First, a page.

Geist Software Labs has released the first version of OpenCL Studio for beta testing. OpenCL Studio combines OpenCL and OpenGL into a single integrated development environment that allows you to visualize OpenCL computation using powerful 3D rendering techniques. The editor hides much of the complexity of the underlying APIs while still providing flexibility via the Lua scripting language. Integrated source code editors and debugging capabilities for OpenCL, GLSL, and Lua, as well as a toolbox of 2D user interface widgets provide a framework for a wide range of parallel programming solutions.
Developers that have a CUDA codebase and wish to be using OpenCL, here is a small tool to help you make that move. Swan is an open source GPL'd command line tool that aids the reversible conversion of existing CUDA codebases to OpenCL. A complete list of what Swan can and cannot do is available on their website.
The Open Toolkit is an advanced, open-source C# OpenGL/OpenAL/OpenCL wrapper. It is fast, easy to use and is compatible with all .Net/Mono languages (C#, VB, C++, F#, Boo) and all major platforms (Windows, Mac OS X, Linux, BSD, Solaris, iPhone/iPad). This release introduces a NSIS-based installer for Windows, an improved build system and various documentation and stability fixes. Users of previous versions are strongly encouraged to upgrade. Downloads available here. With the 1.0 release imminent, the Open Toolkit is actively looking for packagers and maintainers for various platforms. If you are interested in creating a package for a specific platform please contact “the_fiddler” on http://sourceforge.net or create an issue report on http://www.opentk.com.
There are a number of upcoming training course covering OpenGL, OpenGL ES, GLSL and OpenCL. A complete list of upcoming courses and events are available on the Khronos Website events page.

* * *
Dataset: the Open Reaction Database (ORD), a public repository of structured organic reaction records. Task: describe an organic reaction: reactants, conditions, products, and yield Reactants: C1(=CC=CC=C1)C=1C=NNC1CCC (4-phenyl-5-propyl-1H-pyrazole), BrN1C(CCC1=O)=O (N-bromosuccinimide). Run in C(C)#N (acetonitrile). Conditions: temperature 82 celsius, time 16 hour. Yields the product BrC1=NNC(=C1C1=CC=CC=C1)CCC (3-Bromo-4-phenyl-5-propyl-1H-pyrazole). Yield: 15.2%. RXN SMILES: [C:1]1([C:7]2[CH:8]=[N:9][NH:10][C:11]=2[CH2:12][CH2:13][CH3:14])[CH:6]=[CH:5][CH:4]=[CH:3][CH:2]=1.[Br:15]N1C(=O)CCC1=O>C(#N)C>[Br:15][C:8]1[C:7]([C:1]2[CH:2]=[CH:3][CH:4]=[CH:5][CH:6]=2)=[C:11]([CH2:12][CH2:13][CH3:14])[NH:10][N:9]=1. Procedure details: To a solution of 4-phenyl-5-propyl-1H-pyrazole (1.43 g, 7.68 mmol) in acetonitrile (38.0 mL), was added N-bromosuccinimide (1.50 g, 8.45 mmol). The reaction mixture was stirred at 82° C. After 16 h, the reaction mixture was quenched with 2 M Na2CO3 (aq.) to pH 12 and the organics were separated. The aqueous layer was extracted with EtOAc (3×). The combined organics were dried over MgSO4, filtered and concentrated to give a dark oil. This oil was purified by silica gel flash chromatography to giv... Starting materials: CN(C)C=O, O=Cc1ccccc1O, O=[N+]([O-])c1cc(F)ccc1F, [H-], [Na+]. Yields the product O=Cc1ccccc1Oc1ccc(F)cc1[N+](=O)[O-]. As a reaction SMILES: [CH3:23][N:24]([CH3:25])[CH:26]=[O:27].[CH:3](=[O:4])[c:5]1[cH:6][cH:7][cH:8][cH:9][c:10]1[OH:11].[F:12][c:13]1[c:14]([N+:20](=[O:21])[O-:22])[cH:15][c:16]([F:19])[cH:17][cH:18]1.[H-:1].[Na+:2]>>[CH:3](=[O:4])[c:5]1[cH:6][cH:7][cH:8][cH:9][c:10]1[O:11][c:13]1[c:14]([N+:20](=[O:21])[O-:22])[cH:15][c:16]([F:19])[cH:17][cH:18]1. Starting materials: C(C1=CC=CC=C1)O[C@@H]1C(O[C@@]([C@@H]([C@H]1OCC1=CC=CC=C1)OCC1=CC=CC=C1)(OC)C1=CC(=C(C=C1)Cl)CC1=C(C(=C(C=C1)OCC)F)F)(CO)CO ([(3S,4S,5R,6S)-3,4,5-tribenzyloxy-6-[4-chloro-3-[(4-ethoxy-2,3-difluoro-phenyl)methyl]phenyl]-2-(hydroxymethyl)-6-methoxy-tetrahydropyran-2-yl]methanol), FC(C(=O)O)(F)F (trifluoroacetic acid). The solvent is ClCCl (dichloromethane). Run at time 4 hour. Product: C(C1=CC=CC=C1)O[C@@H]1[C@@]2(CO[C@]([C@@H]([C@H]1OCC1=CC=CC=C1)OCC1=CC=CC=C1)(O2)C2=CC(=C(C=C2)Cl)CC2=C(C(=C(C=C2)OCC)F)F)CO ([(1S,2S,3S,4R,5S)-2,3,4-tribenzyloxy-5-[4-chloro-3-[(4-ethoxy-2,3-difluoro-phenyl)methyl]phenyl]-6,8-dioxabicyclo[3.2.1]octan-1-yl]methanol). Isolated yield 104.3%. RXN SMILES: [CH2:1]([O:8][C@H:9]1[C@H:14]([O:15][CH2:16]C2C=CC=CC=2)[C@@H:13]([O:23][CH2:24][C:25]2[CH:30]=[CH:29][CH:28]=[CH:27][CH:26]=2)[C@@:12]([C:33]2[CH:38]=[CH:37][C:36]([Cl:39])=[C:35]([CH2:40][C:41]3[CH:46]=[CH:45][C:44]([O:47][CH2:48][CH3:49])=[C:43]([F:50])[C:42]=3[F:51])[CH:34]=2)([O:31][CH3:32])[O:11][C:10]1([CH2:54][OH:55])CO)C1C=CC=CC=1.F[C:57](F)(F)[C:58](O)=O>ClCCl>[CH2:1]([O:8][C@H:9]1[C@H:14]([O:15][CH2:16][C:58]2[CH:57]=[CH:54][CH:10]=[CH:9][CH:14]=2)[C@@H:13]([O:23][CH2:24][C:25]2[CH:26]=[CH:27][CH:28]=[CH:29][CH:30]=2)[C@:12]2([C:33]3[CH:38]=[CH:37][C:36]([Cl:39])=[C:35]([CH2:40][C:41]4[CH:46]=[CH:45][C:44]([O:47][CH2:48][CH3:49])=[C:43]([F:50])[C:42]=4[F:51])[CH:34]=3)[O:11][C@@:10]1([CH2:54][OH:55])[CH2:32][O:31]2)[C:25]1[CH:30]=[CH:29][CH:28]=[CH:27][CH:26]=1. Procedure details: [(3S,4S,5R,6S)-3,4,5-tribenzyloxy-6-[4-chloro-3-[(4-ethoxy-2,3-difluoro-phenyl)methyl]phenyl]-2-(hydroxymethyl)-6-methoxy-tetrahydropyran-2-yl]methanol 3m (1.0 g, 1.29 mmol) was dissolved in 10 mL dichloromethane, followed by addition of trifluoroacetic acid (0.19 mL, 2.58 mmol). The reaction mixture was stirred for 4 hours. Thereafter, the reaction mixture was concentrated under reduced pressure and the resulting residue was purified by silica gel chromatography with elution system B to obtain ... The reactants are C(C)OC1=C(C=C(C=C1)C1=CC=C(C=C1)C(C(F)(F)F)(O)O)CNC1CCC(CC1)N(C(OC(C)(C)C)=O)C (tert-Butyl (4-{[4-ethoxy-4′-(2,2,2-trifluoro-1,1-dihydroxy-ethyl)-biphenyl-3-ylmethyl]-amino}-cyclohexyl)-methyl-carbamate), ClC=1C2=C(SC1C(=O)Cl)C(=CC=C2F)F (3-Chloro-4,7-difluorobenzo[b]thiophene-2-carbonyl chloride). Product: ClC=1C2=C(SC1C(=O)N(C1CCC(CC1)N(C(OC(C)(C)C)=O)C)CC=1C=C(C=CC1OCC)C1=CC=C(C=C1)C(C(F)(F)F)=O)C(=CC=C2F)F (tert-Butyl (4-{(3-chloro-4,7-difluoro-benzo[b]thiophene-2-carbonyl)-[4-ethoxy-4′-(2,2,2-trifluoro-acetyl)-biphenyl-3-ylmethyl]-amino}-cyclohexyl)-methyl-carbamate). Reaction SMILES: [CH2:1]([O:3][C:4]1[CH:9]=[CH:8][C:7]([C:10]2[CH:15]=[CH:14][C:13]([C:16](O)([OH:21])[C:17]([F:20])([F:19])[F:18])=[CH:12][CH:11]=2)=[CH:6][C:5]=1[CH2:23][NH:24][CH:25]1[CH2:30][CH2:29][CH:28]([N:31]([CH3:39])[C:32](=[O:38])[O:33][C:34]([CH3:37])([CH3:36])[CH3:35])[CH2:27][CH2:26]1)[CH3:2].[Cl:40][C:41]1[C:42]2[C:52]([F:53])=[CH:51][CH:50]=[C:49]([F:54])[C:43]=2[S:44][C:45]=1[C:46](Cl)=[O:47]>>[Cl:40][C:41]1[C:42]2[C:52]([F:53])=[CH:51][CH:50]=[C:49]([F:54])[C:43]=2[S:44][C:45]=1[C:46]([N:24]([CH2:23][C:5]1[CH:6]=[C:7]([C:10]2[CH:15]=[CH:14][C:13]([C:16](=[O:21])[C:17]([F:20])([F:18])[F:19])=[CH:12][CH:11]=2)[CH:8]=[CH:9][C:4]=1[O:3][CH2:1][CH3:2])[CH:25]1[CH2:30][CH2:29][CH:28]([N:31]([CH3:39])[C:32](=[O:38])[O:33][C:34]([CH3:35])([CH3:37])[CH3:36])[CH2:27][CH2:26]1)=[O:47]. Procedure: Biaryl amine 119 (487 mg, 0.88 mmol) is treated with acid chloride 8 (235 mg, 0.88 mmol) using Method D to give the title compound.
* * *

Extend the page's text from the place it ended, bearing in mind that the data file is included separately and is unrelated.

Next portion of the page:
NVIDIA has released a new version of its GPU Computing SDK. This version supports Fermi architecture and will allow GPU computing developers to prepare their code for Fermi-based graphics cards. GPU Computing SDK is made up of CUDA 3.0 Toolkit as well as the OpenCL SDK. The official NVIDIA page is here.
All of the session slides from the 2010 GDC Khronos Group sessions are available online in PDF format. Slides sets available include:
Game Programming Gems 8 contains an OpenCL primer and optimization article. The articles, called Using Heterogeneous Parallel Architectures with OpenCL, was co-authored by Udeepta Bordoloi, Benedict R. Gaster, and Marc Romankewicz from AMD.
Linux Magazine discusses how OpenCL fits in with todays High Performance Computing (HPC), and why you might want to use it over other APIs.
Currently in the planning stages of a new open source project, CLyther, is a Python tool similar to Cython. CLyther is a python language extension that makes writing OpenCL code as easy as Python itself. CLyther currently only supports a subset of the Python language definition but adds many new features to OpenCL. CLyther exposes both the OpenCL C library as well as the OpenCL language to python.
Graphic Remedy, a leading provider of advanced solutions for 3D graphics developers, launched gDEBugger CL at Game Developer Conference 2010. gDEBugger CL allows OpenCL™-based application developers to deliver complex parallel computing applications and significantly improve application performance. gDEBugger CL offers advanced debugging, profiling and memory analysis capabilities that reduce development time, accelerate time to market, help deploy the application on multiple platforms and boost application parallel computing performance. gDEBugger CL supports OpenGL-OpenCL interoperability and works together with gDEBugger GL to display, in a single GUI system, both OpenGL's and OpenCL's debugging and profiling data.